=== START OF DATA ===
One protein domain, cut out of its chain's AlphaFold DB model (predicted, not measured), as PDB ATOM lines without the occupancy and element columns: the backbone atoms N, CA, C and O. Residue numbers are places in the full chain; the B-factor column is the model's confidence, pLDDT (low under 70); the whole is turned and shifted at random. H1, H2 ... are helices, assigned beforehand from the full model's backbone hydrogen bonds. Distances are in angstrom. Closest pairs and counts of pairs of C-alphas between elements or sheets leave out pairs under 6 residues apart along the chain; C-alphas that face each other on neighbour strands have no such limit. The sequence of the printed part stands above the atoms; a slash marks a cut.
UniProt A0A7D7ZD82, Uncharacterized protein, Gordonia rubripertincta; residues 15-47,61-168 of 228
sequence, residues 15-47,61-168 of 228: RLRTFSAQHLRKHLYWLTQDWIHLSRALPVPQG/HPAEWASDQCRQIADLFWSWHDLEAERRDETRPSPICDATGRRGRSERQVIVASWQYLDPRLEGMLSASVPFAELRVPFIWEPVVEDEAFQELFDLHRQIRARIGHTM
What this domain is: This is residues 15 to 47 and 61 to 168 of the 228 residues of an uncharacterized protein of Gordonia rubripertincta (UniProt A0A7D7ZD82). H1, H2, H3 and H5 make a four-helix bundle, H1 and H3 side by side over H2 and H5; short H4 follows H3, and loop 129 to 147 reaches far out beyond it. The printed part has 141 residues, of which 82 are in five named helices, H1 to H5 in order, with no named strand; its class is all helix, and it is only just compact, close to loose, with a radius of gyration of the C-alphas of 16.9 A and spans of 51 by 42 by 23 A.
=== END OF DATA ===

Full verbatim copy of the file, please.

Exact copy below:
One protein domain, cut out of its chain's AlphaFold DB model (predicted, not measured), as PDB ATOM lines without the occupancy and element columns: the backbone atoms N, CA, C and O. Residue numbers are places in the full chain; the B-factor column is the model's confidence, pLDDT (low under 70); the whole is turned and shifted at random. H1, H2 ... are helices, assigned beforehand from the full model's backbone hydrogen bonds. Distances are in angstrom. Closest pairs and counts of pairs of C-alphas between elements or sheets leave out pairs under 6 residues apart along the chain; C-alphas that face each other on neighbour strands have no such limit. The sequence of the printed part stands above the atoms; a slash marks a cut.
UniProt A0A7D7ZD82, Uncharacterized protein, Gordonia rubripertincta; residues 15-47,61-168 of 228
sequence, residues 15-47,61-168 of 228: RLRTFSAQHLRKHLYWLTQDWIHLSRALPVPQG/HPAEWASDQCRQIADLFWSWHDLEAERRDETRPSPICDATGRRGRSERQVIVASWQYLDPRLEGMLSASVPFAELRVPFIWEPVVEDEAFQELFDLHRQIRARIGHTM
What this domain is: This is residues 15 to 47 and 61 to 168 of the 228 residues of an uncharacterized protein of Gordonia rubripertincta (UniProt A0A7D7ZD82). H1, H2, H3 and H5 make a four-helix bundle, H1 and H3 side by side over H2 and H5; short H4 follows H3, and loop 129 to 147 reaches far out beyond it. The printed part has 141 residues, of which 82 are in five named helices, H1 to H5 in order, with no named strand; its class is all helix, and it is only just compact, close to loose, with a radius of gyration of the C-alphas of 16.9 A and spans of 51 by 42 by 23 A.